Legislatures (state legislatures, not just Congress!) can require financial transparency from Presidential candidates. If Trump can’t be on the ballot in some states in 2020 because they require release of tax returns and he won’t do it, that’s a fine and democratic outcome. It’s already required for some offices, just not for President. Several states are considering such bills; we should press for it everywhere. If it’s already being considered in your state, let your representatives know you support it. I’m trying to find out if anyone’s submitted a bill like this in my own state of Illinois. In the meantime, here’s California, New Mexico, Maine, Hawaii, Massachusetts, New York, and thank goodness for Ron Wyden in the U.S. Senate. These bills haven’t passed yet, but in some states they can. The one in the Senate probably won’t, of course, but the attempt to do so would be useful in raising awareness of the state-level efforts.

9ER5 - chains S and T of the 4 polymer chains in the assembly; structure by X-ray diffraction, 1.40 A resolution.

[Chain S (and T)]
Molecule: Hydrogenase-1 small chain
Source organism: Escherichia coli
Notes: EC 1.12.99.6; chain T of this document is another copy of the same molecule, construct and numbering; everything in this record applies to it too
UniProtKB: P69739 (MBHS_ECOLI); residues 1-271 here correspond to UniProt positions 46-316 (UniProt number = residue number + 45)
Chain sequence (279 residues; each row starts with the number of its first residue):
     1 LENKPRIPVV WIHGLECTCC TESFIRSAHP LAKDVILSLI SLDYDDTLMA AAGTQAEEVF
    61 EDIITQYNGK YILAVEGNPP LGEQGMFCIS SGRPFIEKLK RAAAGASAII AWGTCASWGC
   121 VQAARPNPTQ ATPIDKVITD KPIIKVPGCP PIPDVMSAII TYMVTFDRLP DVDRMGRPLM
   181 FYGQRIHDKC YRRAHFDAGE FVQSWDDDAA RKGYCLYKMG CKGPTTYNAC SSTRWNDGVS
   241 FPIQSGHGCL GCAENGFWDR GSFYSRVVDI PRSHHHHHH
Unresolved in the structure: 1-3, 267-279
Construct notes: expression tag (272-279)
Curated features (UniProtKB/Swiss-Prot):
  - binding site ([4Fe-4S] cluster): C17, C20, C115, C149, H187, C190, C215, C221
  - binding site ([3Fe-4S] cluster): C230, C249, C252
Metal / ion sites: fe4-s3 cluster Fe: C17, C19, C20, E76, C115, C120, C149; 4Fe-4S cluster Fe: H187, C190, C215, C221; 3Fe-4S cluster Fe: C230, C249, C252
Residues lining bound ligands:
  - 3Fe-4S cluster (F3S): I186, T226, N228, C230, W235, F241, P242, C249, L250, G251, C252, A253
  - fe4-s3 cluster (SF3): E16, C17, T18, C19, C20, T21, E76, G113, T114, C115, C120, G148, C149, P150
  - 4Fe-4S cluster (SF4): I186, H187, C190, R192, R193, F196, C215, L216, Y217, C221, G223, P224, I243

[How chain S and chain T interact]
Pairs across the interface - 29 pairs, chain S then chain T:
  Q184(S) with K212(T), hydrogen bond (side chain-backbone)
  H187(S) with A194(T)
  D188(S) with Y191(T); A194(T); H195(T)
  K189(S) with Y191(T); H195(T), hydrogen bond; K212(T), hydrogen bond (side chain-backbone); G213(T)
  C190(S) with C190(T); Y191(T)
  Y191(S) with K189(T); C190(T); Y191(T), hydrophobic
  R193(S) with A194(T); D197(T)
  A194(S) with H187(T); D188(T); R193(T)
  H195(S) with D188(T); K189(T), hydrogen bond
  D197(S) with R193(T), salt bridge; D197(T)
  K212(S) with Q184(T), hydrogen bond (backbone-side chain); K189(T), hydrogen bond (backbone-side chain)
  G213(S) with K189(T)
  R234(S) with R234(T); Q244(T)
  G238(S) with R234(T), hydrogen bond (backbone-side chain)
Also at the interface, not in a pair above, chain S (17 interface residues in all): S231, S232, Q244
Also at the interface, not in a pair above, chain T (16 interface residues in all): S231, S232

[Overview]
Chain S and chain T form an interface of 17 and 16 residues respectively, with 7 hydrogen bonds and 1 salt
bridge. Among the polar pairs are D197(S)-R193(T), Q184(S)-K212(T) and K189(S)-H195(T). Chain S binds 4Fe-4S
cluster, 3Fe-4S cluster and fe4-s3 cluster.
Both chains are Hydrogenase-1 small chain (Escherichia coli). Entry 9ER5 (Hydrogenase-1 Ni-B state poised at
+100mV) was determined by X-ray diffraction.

4. Support openly anti-Trump Republicans in their primaries.

If your district has competitive GOP primaries, support anti-Trump Republican politicians. It’s okay to be involved in a Republican primary even if you do not consider yourself a Republican. Political parties are not clubs, and political affiliation is not a kind of membership. By definition, any primary election in which you are qualified to vote is one in which you have the right to vote. Use it. You can vote for someone else in the general election, but please help responsible Republicans change their party’s direction, for everyone’s sake.

5. Send letters to GOP representatives of whom you are a constituent, letting them know when you are against Trump.

(You’ll have plenty of chances to do so, don’t worry.) Most of the country doesn’t like Trump already, and that includes a lot of Republicans. If GOP representatives start sensing that Trump is electorally dangerous, they’ll start opposing him too.